From the street on the sunny north (this is Australia, keep in mind), the extension barely makes itself known. In the small gap between the original house and its neighbor to the left, we can glimpse some glass, steel and wood above the wood fence that closes off the gap. A gutter of some sort appears to extend from a roof behind the old house.
Here is a glance at the back of the house and a hint of things to come. We can see some elements of the extension — corrugated metal, reclaimed wood, decent-size windows — as well as scuppers leading from the house to a water cistern in the backyard. One of the courtyards is visible, covered by a slatted canopy.
Everything to the right of the room labeled “lounge” is part of the extension, including the bathroom accessed from the existing side and the smaller bathroom that is part of the new master suite. The two courtyards bracket a living space open to the kitchen and dining area. Sliding bifold doors on both sides of the living space reveal the flexibility of the courtyards, which can easily be made into extensions of the indoors.
Here is a view from the entry hall through the lounge to the new passageway that borders the first courtyard.
Before we head back to the extension, here is a quick glance at the master bathroom, which gives us a sense of Megowan’s modern design sensibilities. The room is small, but it seems larger due to the frameless fixed glass panel.
The hallway connecting old and new receives plenty of light, thanks to the north-facing courtyard that abuts it and the full-height glass wall.
Continuing into the open living area, we see the tripartite windows glimpsed earlier from the backyard; these serve the dining room, which juts from the rectangle of the living room and kitchen to help form the second courtyard at the rear of the house. Note the casters on the kitchen island, a hint at what makes the courtyards convertible.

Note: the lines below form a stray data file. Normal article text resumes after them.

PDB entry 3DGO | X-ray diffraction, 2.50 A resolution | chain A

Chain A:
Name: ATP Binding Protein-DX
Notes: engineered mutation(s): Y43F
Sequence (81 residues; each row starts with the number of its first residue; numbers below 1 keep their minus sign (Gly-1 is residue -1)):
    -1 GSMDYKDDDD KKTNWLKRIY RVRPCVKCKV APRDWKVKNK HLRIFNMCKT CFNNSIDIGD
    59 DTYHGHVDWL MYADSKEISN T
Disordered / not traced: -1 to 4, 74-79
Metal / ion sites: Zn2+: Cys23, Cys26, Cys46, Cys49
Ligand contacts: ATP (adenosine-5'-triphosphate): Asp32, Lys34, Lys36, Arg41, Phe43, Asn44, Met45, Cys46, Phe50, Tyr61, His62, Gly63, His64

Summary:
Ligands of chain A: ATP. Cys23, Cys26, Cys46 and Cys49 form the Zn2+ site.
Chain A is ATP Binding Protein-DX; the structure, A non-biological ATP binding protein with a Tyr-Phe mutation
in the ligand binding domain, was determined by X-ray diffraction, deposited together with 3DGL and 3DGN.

This photo of the open living space from the dining room table sums up the qualities that result from having the two courtyards. With only the south-facing courtyard on the right, the space would have been too dark. But with both outdoor spaces, there is plenty of sun and the ability to make one or both of the courtyards an extension of the living space. Here we see the bifold doors open on both sides.
Here’s one last look inside before we head into one of the courtyards to see what makes them convertible. We can see how inside and outside work together, in the balance of indoor and outdoor, in the blending of the dining area and courtyard — even in the way the wood flooring maintains its directionality from one realm to the other.
If you haven’t noticed already, the courtyards are convertible through the slatted canopy. A winch with a block and tackle is mounted to the post in the left foreground. This mechanism allows the canopy to move from one courtyard to another, wherever shade or protection is desired.
A few turns of the mechanism, and the roof retracts to open up the courtyard to the sun and the sky.
This diagram explains the three positions the roof can take and the benefits of each. Note that position 1 can be used to increase how much roof is available for catching rainwater, which is used for flushing the toilets. This is just one of many green features in the house, which also includes solar panels (visible on the left side of the second photo), a solar hot-water system and sustainably sourced spotted gum wood for the siding and decking.